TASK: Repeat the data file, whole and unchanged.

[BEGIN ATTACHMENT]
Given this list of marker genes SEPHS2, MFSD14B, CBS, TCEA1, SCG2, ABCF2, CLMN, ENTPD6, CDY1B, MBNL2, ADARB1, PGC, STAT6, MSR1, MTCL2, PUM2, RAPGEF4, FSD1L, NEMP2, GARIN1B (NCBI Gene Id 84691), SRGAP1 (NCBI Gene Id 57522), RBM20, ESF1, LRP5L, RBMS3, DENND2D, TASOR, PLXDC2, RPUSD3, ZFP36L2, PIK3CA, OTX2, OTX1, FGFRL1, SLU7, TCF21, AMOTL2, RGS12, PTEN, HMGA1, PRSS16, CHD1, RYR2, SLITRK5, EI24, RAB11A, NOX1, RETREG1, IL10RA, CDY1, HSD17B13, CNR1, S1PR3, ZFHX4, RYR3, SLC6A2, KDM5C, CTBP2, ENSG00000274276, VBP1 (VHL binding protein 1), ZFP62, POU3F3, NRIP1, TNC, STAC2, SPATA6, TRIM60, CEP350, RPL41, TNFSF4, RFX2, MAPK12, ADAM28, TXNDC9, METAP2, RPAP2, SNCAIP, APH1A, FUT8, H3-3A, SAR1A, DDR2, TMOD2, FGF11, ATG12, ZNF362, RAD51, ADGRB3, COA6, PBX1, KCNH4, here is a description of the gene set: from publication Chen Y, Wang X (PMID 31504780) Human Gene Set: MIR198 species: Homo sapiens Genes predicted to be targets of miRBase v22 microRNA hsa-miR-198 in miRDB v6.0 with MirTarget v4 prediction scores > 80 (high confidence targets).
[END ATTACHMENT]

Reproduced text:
Given this list of marker genes SEPHS2, MFSD14B, CBS, TCEA1, SCG2, ABCF2, CLMN, ENTPD6, CDY1B, MBNL2, ADARB1, PGC, STAT6, MSR1, MTCL2, PUM2, RAPGEF4, FSD1L, NEMP2, GARIN1B (NCBI Gene Id 84691), SRGAP1 (NCBI Gene Id 57522), RBM20, ESF1, LRP5L, RBMS3, DENND2D, TASOR, PLXDC2, RPUSD3, ZFP36L2, PIK3CA, OTX2, OTX1, FGFRL1, SLU7, TCF21, AMOTL2, RGS12, PTEN, HMGA1, PRSS16, CHD1, RYR2, SLITRK5, EI24, RAB11A, NOX1, RETREG1, IL10RA, CDY1, HSD17B13, CNR1, S1PR3, ZFHX4, RYR3, SLC6A2, KDM5C, CTBP2, ENSG00000274276, VBP1 (VHL binding protein 1), ZFP62, POU3F3, NRIP1, TNC, STAC2, SPATA6, TRIM60, CEP350, RPL41, TNFSF4, RFX2, MAPK12, ADAM28, TXNDC9, METAP2, RPAP2, SNCAIP, APH1A, FUT8, H3-3A, SAR1A, DDR2, TMOD2, FGF11, ATG12, ZNF362, RAD51, ADGRB3, COA6, PBX1, KCNH4, here is a description of the gene set: from publication Chen Y, Wang X (PMID 31504780) Human Gene Set: MIR198 species: Homo sapiens Genes predicted to be targets of miRBase v22 microRNA hsa-miR-198 in miRDB v6.0 with MirTarget v4 prediction scores > 80 (high confidence targets).